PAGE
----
After about a week looking after SsangYong’s “full-size” SUV, the Rexton, I now know what it must be like to be a muthi. Forgive me if I’m patronising you, but a muthi is the name given to one of the chaps who sits atop a tame elephant, a sort of pachydermal jockey. (SsangYong, by the way, is Korean for double dragon, and has nothing to do with elephants.) In a Rexton, an automotive big beast, like on an elephant you’re also high up; you rock around quite a bit as the monster navigates awkward terrain, and indeed even when it’s on the level.
The steering is a bit vague, there’s a fair bit of pollution out of the back end, but you feel as through you can conquer the world, like Hannibal (the Great, not Lecter). What you can’t go over in this motor, you can go through, with switchable two- or four-wheel drive, with high- and low-gear settings, locking central differential, and hill descent controls – so lots of control. I’ve been off road in one and it’s extremely capable. And, punchline alert, the Rexton also has an impressive boot, even with seven, yes seven, adult humans on board. It’s like the elephant house at London Zoo in there. It’ll pull like a bull elephant in must too, all of 3.5 tonnes on the tow bar, right at the top end of its class. Mighty.
I’ll go on, seeing as I’m making such fine progress. The Rexton also has a good memory, so, for example, the satnav will store your favourite addresses and radio stations, and the way you like your seats set up.
The SsangYongRexton is also a fairly simple beast. It’s got a rigid separate ladder-type chassis, which is a rather old-fashioned construction these days, usually found on pick-up trucks. It means that the car is that bit more rugged – the classic Land Rover was made this way – and it’s also cheap to build. Actually, the Rexton is a sort of posher version of the SsangYong Musso pick-up – sharing much of the bodywork and mechanicals, but a touch more civilised and with a trendy giant grille on the front. The design has been around for a few years but the Rexton has had a bit of a freshen up, with new bumpers, LCD lights and a smoother 8-speed automatic gearbox mated to a fairly unsophisticated 2.2 litre diesel engine that delivers most of its relatively modest power at low speeds, ideal for off-roading.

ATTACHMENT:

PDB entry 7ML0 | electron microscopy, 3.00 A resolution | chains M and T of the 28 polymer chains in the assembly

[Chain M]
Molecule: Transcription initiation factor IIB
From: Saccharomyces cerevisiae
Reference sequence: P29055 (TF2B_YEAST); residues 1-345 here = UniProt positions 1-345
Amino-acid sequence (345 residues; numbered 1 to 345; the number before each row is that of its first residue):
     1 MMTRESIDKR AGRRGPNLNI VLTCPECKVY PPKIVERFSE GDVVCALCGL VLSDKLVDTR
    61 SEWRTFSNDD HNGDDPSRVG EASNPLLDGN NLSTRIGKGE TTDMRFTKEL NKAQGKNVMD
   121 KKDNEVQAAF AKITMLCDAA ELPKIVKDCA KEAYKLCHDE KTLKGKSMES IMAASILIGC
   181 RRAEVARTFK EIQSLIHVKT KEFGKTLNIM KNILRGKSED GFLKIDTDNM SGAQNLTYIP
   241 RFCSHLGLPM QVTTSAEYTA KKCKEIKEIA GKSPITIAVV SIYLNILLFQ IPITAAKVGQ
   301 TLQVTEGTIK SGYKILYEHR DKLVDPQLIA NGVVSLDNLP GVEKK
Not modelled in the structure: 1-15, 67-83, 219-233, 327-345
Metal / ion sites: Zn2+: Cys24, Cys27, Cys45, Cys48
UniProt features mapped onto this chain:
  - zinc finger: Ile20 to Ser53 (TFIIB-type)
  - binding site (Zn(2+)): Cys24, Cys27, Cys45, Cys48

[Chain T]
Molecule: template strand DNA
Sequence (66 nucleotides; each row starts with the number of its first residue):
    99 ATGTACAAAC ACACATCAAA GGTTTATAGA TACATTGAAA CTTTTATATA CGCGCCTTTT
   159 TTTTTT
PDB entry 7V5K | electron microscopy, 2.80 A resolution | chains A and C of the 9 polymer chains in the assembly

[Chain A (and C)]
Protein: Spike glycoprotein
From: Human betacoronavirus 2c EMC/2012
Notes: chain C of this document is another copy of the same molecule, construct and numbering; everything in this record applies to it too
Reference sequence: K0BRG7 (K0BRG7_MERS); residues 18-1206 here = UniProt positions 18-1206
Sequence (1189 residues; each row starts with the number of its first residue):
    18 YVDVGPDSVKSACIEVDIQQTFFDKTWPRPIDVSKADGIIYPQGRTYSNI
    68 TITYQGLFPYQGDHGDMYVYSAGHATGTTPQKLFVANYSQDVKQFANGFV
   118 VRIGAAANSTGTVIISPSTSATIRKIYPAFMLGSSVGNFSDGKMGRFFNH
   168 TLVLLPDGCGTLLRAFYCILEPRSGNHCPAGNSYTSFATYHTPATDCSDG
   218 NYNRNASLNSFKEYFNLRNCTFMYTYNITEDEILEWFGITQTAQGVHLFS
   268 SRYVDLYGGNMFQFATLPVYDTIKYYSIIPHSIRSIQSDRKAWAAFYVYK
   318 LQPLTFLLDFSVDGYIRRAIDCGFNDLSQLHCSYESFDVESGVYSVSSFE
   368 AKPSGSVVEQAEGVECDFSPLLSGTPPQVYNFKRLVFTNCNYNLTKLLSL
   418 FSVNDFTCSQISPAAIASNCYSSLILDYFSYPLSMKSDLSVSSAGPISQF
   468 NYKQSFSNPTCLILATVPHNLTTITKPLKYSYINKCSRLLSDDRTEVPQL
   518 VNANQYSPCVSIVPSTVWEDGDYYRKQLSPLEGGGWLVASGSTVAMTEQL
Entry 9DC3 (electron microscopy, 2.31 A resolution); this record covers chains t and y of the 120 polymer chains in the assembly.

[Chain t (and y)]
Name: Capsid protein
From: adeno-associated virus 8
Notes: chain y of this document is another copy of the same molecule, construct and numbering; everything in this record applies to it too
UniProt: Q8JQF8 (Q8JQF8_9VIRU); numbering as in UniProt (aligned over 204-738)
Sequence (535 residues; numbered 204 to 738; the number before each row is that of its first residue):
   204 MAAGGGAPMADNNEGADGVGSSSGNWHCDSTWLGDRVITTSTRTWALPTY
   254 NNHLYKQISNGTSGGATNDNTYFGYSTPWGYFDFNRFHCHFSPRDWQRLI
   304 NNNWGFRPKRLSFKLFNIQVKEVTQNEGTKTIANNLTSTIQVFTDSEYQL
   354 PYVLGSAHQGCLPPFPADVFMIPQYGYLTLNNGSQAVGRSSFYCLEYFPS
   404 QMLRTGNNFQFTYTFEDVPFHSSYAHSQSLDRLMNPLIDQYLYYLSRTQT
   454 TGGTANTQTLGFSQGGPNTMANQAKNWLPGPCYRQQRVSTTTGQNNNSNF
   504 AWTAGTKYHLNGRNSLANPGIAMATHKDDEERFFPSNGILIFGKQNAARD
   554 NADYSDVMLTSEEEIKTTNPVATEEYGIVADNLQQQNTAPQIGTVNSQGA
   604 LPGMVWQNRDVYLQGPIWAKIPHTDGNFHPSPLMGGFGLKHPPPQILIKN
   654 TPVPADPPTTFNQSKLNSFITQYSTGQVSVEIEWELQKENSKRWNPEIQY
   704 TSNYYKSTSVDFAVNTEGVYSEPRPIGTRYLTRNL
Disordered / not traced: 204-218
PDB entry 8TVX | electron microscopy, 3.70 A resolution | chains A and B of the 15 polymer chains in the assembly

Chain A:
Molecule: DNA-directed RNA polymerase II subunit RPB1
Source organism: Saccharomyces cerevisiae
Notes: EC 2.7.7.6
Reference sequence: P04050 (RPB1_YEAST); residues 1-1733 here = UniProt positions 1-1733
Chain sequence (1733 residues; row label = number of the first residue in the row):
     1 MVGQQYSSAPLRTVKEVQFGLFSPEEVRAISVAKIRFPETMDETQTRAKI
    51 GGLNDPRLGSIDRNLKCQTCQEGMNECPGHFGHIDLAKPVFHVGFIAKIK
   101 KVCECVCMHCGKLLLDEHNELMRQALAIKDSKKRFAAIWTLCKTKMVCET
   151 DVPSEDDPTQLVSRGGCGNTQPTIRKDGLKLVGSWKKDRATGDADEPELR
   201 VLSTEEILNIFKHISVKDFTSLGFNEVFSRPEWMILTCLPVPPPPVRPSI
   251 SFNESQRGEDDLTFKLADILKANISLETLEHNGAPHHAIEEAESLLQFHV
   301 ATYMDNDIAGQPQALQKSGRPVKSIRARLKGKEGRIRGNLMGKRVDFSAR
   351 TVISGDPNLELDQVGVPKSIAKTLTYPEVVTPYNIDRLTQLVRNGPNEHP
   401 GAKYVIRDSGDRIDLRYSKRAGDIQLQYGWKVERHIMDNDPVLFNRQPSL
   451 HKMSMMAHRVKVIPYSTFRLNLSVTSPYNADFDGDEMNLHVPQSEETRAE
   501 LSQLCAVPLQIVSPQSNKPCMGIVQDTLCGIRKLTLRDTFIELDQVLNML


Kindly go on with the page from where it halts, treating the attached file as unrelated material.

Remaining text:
It boasts touches such as Nappa leather seats, nice new digital displays, excellent connectivity, powered tailgate, and heated seats and steering wheel in the higher trim Ultimate version. It’s still a bit crude and noisy, so they’ve plugged the microphone at the front into the speakers at the back, so you can have half a conversation with your companions in the back two roads of seats. It’s no style icon like a Land Rover Discovery, but it’ll work just as well.
Performance is also elephantine – it’ll put a surprising bit of pace on if you push it hard, but it’s happier at walking pace. I’ve made it sound like a nightmare to drive, but it’s actually a lot of fun once you get used to its roly-poly character. It’s not a sports car, and doesn’t really pretend to be; it’s very good at what it does, ie lugging folk and gear, and that’s what counts.
As always with this still unfamiliar South Korean brand (now owned by the Indian Mahindra and Mahindra group, and which has been in the UK since 1994), it’s about value, so you basically get something the size of Balmoral on wheels for about £40,000. I’m not sure, given everything, it’s that much better a buy than the more refined Nissan X-Trail, Seat Tarraco or Skoda Kodiaq, say, even if they just don’t have the absolute space. The Rexton is also closer in concept to the cheaper Mitsubishi Shogun Sport (albeit that make is sadly withdrawing from the UK). But for sheer size and pulling power, the Rexton has few real rivals. One small drawback with it being so cavernous and a diesel is that it takes a while to heat up the cabin.
The elephant in the room for SsangYong was always depreciation but that’s improved for the make in recent times. Even so, you should still be prepared for reticent buyers wondering what on earth it is. They should probably call it the SsangYong Elephant. More memorable.